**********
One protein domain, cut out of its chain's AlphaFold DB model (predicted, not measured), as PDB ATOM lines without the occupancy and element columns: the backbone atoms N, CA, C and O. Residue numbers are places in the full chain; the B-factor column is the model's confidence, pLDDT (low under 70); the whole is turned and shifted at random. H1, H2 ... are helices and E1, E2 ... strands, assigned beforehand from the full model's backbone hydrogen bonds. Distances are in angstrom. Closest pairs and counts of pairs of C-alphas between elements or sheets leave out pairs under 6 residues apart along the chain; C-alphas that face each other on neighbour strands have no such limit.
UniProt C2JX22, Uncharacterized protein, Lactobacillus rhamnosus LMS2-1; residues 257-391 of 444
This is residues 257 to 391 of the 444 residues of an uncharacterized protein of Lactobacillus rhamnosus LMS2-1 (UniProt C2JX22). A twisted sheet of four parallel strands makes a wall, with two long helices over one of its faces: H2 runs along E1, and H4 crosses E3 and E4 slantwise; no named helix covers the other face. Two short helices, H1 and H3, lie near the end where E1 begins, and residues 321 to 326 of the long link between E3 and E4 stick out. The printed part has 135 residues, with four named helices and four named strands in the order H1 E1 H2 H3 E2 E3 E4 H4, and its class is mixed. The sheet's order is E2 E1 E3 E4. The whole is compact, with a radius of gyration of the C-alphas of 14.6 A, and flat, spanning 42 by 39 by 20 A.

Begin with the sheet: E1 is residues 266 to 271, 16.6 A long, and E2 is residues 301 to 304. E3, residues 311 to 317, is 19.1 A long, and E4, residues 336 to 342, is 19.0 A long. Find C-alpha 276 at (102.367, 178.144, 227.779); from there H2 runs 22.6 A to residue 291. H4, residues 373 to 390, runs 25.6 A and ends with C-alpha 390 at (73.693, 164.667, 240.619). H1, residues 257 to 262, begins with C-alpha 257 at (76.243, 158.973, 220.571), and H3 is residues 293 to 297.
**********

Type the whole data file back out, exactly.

One protein domain, cut out of its chain's AlphaFold DB model (predicted, not measured), as PDB ATOM lines without the occupancy and element columns: the backbone atoms N, CA, C and O. Residue numbers are places in the full chain; the B-factor column is the model's confidence, pLDDT (low under 70); the whole is turned and shifted at random. H1, H2 ... are helices and E1, E2 ... strands, assigned beforehand from the full model's backbone hydrogen bonds. Distances are in angstrom. Closest pairs and counts of pairs of C-alphas between elements or sheets leave out pairs under 6 residues apart along the chain; C-alphas that face each other on neighbour strands have no such limit.
UniProt C2JX22, Uncharacterized protein, Lactobacillus rhamnosus LMS2-1; residues 257-391 of 444
This is residues 257 to 391 of the 444 residues of an uncharacterized protein of Lactobacillus rhamnosus LMS2-1 (UniProt C2JX22). A twisted sheet of four parallel strands makes a wall, with two long helices over one of its faces: H2 runs along E1, and H4 crosses E3 and E4 slantwise; no named helix covers the other face. Two short helices, H1 and H3, lie near the end where E1 begins, and residues 321 to 326 of the long link between E3 and E4 stick out. The printed part has 135 residues, with four named helices and four named strands in the order H1 E1 H2 H3 E2 E3 E4 H4, and its class is mixed. The sheet's order is E2 E1 E3 E4. The whole is compact, with a radius of gyration of the C-alphas of 14.6 A, and flat, spanning 42 by 39 by 20 A.

Begin with the sheet: E1 is residues 266 to 271, 16.6 A long, and E2 is residues 301 to 304. E3, residues 311 to 317, is 19.1 A long, and E4, residues 336 to 342, is 19.0 A long. Find C-alpha 276 at (102.367, 178.144, 227.779); from there H2 runs 22.6 A to residue 291. H4, residues 373 to 390, runs 25.6 A and ends with C-alpha 390 at (73.693, 164.667, 240.619). H1, residues 257 to 262, begins with C-alpha 257 at (76.243, 158.973, 220.571), and H3 is residues 293 to 297.